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Recently, there has been an increasing demand for high quality gluten-free breads wherein the application of proteins is a possible strategy. This research focused on the characteristics (moisture, ash, protein content, particle size distribution, water holding capacity (WHC) and solubility, oil binding capacity, gel forming and mulsifying capacity) of four alternative, non-allergen roteins (corn, pea, potato, rice) and their functionality (WHC, starch gelatinisation, frequency sweep, creep recovery, texture profile analysis) in three gluten free dough and bread systems (rice flour, wheat starch or corn/potato starch (1:3) with 14% protein substitution). Incorporation of proteins led to an increase in dough consistency, depending on the matrix and the nature of the protein. Pea protein increased the consistency of the dough based on the corn/potato starch blend or wheat starch. Corn or rice protein only increased dough consistency in the corn/potato starch system. The selected proteins had no elasticity promoting effect on gluten-free doughs. All proteins had a hardening effect on the corn/potato starch breads, while they had no effect on the hardness of rice flour system breads. In the wheat starch bread, pea and rice protein led to an increase in crumb hardness, while potato and corn starch significantly increased hardness. Proteins cause better crumb structure but have no volume increasing effect. In conclusion, the influence of proteins to gluten free dough and bread is clearly depending on the nature of the chosen starch/flour matrix and the protein. Optimal amounts of water and the addition of transglutaminase should lead to better results.
Keywords
vegetable protein, gluten-free, bread, pasting, water holding capacity

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Chicago
De Beleyr, Astrid, Delina Van Laere, Filip Van Bockstaele, Melissa Camerlinck, Ingrid De Leyn, Marianne De Meerleer, and Lieve Vermeiren. 2016. “Functionality of Vegetable Proteins in Gluten-free Dough and Bread.” In Gluten-Free Cereal Products and Beverages, 4th International Symposium, Abstracts.
APA
De Beleyr, A., Van Laere, D., Van Bockstaele, F., Camerlinck, M., De Leyn, I., De Meerleer, M., & Vermeiren, L. (2016). Functionality of vegetable proteins in gluten-free dough and bread. Gluten-Free Cereal Products and Beverages, 4th International symposium, Abstracts. Presented at the 4th International symposium on Gluten-Free Cereal Products and Beverages.
Vancouver
1.
De Beleyr A, Van Laere D, Van Bockstaele F, Camerlinck M, De Leyn I, De Meerleer M, et al. Functionality of vegetable proteins in gluten-free dough and bread. Gluten-Free Cereal Products and Beverages, 4th International symposium, Abstracts. 2016.
MLA
De Beleyr, Astrid, Delina Van Laere, Filip Van Bockstaele, et al. “Functionality of Vegetable Proteins in Gluten-free Dough and Bread.” Gluten-Free Cereal Products and Beverages, 4th International Symposium, Abstracts. 2016. Print.
@inproceedings{8124861,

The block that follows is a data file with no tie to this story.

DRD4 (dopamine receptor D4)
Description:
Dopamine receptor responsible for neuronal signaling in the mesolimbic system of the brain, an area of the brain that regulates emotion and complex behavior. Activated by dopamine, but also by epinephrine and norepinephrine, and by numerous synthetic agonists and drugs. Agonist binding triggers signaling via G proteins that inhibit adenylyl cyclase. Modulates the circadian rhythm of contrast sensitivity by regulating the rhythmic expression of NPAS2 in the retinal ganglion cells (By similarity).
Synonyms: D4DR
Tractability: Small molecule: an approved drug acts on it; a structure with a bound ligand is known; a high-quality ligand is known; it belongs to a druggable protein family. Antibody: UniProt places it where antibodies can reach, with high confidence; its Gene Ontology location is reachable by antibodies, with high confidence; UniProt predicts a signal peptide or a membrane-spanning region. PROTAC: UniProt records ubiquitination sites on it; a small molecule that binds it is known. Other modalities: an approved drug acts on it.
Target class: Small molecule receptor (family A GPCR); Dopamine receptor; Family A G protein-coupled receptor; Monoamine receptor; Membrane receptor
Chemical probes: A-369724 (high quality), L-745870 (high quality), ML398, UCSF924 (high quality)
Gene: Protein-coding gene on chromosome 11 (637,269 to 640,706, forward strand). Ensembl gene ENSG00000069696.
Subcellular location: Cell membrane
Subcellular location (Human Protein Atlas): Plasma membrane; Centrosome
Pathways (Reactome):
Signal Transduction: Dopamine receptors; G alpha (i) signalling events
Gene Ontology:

abstract     = {Recently, there has been an increasing demand for high quality gluten-free breads wherein the application of proteins is a possible strategy. This research focused on the characteristics (moisture, ash, protein content, particle size distribution, water holding capacity (WHC) and solubility, oil binding capacity, gel forming and mulsifying capacity) of four alternative, non-allergen roteins (corn, pea, potato, rice) and their functionality (WHC, starch gelatinisation, frequency sweep, creep recovery, texture profile analysis) in three gluten free dough and bread systems (rice flour, wheat starch or corn/potato starch (1:3) with 14\% protein substitution). Incorporation of proteins led to an increase in dough consistency, depending on the matrix and the nature of the protein. 
Pea protein increased the consistency of the dough based on the corn/potato starch blend or wheat starch. Corn or rice protein only increased dough consistency in the corn/potato starch system. The selected proteins had no elasticity promoting effect on gluten-free doughs. All proteins had a hardening effect on the corn/potato starch breads, while they had no effect on the hardness of rice flour system breads. In the wheat starch bread, pea and rice protein led to an increase in crumb hardness, while potato and corn starch significantly increased hardness. Proteins cause better crumb structure but have no volume increasing effect. In conclusion, the influence of proteins to gluten free dough and bread is clearly depending on the nature of the chosen starch/flour matrix and the protein. Optimal amounts of water and the addition of transglutaminase should lead to better results.},
  articleno    = {abstract P6-5},
  author       = {De Beleyr, Astrid and Van Laere, Delina  and Van Bockstaele, Filip and Camerlinck, Melissa and De Leyn, Ingrid and De Meerleer, Marianne and Vermeiren, Lieve},
  booktitle    = {Gluten-Free Cereal Products and Beverages, 4th International symposium, Abstracts},
  keyword      = {vegetable protein,gluten-free,bread,pasting,water holding capacity},
  language     = {eng},
  location     = {Cork, Ireland},
  title        = {Functionality of vegetable proteins in gluten-free dough and bread},
  year         = {2016},
}